Bibb County school principals are getting into the classrooms more and spending less time dealing with managerial issues.
The district implemented a leadership development process last year with 10 principals. Now, 22 principals are using it, in addition to Superintendent Curtis Jones and the district’s principal supervisors, Lindsey Allen and Donna Jackson, said Lori Ward-Rodgers, assistant superintendent of district effectiveness and federal programs.
Board of Education members heard a presentation on the National SAM Innovation Project from founder and director Mark Shellinger. This process shows principals how to better manage their days so they can decrease time spent dealing with managerial issues and increase their instructional time with teachers, he said. Research shows that student referrals for discipline issues went down as principal instructional leadership time went up.
Principal participation in the program is voluntary, but there is enough interest that there will be a new cohort in Bibb County next year, Ward-Rodgers said. It’s a “win-win” for students when principals can be in the classrooms more and others in the building can take on more leadership roles for the managerial pieces.
“We’re seeing such great success with the instructional practices with this process that we are definitely looking at expanding that to other schools,” Ward-Rodgers said. “Anytime where you are able to reflect on your current practices and make adjustments along the way to improve the instruction within the school, that works.”
The seats in the board room were filled once again by parents and community members concerned about their neighborhood schools closing. Seven people spoke on behalf of Riley or L.H. Williams elementary schools during the public comment portion of the meeting. More than 50 L.H. Williams supporters attended the October meeting.
A decision has not been made yet to close either school, but the district is working on its five-year facilities plan and will have to decide whether any closings or mergers are needed.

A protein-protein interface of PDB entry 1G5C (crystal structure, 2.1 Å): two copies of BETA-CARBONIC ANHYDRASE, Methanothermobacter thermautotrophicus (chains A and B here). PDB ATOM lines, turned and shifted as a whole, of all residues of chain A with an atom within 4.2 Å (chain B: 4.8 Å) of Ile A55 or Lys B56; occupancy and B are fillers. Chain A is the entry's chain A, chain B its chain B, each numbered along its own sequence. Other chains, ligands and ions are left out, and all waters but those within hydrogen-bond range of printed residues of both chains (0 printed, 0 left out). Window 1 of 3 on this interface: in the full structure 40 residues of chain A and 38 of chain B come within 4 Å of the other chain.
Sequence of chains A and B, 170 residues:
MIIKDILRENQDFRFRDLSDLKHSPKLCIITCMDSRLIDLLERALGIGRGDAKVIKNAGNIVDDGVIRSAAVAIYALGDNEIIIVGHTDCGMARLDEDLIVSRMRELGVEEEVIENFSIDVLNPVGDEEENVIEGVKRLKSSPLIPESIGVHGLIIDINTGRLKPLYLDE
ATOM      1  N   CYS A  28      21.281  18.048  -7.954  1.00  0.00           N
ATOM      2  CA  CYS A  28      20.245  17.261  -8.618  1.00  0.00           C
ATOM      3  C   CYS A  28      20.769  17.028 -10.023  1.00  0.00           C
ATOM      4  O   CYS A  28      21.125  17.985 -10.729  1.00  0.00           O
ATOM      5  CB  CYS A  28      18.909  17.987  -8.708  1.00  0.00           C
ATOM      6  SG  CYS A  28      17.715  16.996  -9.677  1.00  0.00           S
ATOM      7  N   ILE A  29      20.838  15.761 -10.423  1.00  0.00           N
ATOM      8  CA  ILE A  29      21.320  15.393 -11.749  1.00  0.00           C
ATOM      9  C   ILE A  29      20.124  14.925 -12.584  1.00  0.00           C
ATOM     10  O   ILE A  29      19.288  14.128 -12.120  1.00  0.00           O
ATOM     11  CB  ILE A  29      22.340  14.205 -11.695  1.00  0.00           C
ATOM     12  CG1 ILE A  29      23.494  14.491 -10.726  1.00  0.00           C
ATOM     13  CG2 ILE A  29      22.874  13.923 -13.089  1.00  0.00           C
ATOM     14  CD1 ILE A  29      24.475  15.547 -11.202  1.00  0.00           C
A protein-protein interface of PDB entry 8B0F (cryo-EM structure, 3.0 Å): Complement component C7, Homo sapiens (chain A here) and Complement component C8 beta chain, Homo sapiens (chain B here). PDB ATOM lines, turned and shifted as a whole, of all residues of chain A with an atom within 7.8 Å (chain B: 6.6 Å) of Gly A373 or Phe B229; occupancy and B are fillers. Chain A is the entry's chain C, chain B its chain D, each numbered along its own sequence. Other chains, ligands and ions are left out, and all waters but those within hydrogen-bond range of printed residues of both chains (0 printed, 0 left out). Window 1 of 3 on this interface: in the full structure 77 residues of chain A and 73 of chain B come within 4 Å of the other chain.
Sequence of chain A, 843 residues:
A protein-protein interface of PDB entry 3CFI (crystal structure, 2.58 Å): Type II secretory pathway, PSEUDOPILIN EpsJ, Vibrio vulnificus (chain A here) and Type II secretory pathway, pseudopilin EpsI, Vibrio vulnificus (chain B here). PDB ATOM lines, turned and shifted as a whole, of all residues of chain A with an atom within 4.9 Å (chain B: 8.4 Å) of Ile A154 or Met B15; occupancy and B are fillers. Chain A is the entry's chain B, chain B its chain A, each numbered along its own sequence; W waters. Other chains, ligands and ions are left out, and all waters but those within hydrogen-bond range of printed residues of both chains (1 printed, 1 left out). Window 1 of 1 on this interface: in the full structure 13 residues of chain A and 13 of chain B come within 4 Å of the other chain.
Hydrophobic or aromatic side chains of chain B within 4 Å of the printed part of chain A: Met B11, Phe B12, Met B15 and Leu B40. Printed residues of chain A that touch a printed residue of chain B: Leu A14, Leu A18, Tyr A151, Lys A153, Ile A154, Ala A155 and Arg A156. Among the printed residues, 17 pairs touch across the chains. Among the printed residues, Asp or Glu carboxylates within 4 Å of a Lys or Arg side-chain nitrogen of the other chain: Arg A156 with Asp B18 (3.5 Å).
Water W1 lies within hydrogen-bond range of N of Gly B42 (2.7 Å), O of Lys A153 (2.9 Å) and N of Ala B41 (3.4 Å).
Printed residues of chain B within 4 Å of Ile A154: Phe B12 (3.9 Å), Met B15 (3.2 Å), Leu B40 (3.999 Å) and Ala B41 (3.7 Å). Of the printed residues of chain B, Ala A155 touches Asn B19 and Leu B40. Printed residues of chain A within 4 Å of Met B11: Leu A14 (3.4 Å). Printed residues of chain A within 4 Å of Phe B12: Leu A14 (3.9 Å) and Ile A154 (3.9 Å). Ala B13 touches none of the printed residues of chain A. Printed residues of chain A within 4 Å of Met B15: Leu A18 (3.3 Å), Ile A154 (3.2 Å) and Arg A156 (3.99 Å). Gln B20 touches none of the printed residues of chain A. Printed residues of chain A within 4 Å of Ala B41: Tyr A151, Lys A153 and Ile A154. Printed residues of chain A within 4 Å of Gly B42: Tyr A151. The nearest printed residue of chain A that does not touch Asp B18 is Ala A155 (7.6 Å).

At a work session last week, Jones asked the board to consider keeping schools as they are; merging Riley Elementary into nearby schools; or consolidating L.H. Williams Elementary into Brookdale Elementary, although other options could also be considered. He will make a final recommendation at the Dec. 14 board meeting.
Also during Thursday’s meeting, the board approved an updated memorandum of understanding with Macon-Bibb Government that specifies the Ed DeFore Sports Complex will not be renamed if the property is bought by the board. Last month, the county added the clause prohibiting the name change.
The memorandum involves two other sports facilities as well. Board members previously agreed to the transfer of ownership of Tom Fontaine ballpark from the county and allow a $1.5 million sports complex to be built behind Hartley Elementary School on Anthony Road. The Cal Ripken Sr. Foundation and Macon-Bibb County will pay $750,000 each for the new facility, but there will be no cost to the school district.
The Ed DeFore Complex is being appraised, and the Board of Education will purchase it if the price can be agreed upon, according to documents from the school district.
Board members also approved:
▪ A contract of more than $167,000 for multifunction copiers at elementary, middle and high schools.
▪ The purchase of $69,244 worth of small kitchen items and $890,959 worth of large equipment.
▪ The purchase and installation of five 75-inch interactive panels, at a cost of $21,405 using education special purpose local sales option tax dollars, for Academy for Classical Education charter school.